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In Sylvester Stallone's 1985 film Rocky IV, American Apollo Creed faces Russian Ivan Drago in a battle of West against East. The showboating Creed dances into the arena wearing a Stars and Stripes top hat. James Brown belts out Living in America as showgirls gyrate. Drago looks on stone-faced. "You will lose," the mountain of muscle tells Creed.

The film plays on something that gnaws at every number one – the fear of being usurped. The United States, top dog for as long a s anyone can remember, is no exception. Every little while, Americans are seized by anxiety that they are being surpassed by people who are tougher (the Russians), cleverer (the Japanese) or harder-working (the Chinese).

Political thinkers call it declinism – the belief that your society is heading into decline – and the United States is suffering from a feverish bout of it right now. Declinism is helping to fuel the rise of Donald Trump, who whips up his cheering supporters with claims that other countries are eating America's lunch. His baseball caps trumpet his promise to "Make America Great Again!" – as if the world's most powerful nation has already fallen to second-rate status. "We're like a Third World country," he laments. "We have no money."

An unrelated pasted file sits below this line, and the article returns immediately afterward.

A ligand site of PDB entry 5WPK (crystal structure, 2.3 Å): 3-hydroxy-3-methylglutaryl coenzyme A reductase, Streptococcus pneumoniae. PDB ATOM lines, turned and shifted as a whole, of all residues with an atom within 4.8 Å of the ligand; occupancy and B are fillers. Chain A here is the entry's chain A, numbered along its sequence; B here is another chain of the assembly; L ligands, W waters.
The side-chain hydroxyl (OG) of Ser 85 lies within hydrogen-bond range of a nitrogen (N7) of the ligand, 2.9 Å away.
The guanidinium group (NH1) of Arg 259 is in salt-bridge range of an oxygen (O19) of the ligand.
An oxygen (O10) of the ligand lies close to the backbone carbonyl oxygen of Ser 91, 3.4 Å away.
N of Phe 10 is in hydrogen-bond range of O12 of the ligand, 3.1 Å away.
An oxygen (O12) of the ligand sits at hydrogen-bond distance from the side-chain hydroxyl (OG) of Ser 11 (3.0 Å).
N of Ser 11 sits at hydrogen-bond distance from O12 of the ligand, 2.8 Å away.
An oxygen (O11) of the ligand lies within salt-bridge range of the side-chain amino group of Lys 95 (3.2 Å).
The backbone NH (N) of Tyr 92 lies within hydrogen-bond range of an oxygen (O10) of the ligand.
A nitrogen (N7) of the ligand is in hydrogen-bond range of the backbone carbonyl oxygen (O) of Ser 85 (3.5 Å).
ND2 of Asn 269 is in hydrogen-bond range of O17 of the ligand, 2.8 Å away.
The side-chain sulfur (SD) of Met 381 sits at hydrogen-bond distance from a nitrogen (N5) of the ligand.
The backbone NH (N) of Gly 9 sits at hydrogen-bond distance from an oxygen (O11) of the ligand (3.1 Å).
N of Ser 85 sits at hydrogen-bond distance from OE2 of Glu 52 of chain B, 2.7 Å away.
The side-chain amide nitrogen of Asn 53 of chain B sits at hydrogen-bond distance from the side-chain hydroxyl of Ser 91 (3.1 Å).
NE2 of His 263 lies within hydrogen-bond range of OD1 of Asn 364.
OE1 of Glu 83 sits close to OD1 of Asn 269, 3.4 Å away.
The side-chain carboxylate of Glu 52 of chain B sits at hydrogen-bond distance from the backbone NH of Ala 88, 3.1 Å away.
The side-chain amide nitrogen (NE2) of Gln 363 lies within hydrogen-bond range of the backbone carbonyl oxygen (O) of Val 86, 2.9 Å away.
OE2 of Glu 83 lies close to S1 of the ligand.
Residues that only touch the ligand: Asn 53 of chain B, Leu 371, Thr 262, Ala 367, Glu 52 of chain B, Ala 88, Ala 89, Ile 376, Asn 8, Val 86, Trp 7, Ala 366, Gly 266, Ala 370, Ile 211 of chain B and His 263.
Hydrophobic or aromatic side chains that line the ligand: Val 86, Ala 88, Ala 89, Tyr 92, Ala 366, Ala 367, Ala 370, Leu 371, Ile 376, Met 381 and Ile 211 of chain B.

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American decline is at the very centre of the insurgent campaign that has taken the braggadocious real-estate mogul and reality-TV star from long shot to Republican candidate for president. "Our country's going to hell. We have a problem," he says.

Or, as he put it in his dark, to-hell-in-a-handbasket speech to the Republican convention last month: "Our roads and bridges are falling apart, our airports are in Third World conditions, and 43 million Americans are on food stamps." Or this masterpiece of hyperbole: "This country is a hellhole. We are going down fast. We can't do anything right. We're a laughingstock all over the world. The American dream is dead."

His fans eat it up, cheering as loudly at the claim that their country is in the dumpster as they have in the past for the claim that "we're number one."

Mr. Trump isn't the only one complaining about American decline, even if he complains the loudest. Democrat Bernie Sanders, too, says that the country has fallen into a slough of meanness and inequality. Right and left seem to agree: A corrupt elite is bringing America down.

This sort of thing has a long history. The world sees Americans as self-confident, even cocksure, but they have a self-doubt- ing, self-critical side, too.

Since the U.S. became the world's pre-eminent power at the end of the Second World War, it has been hit by periodic waves of insecurity. It happened when the Soviets beat them to the punch by putting the first satellite into space in 1957. It happened during the Vietnam War.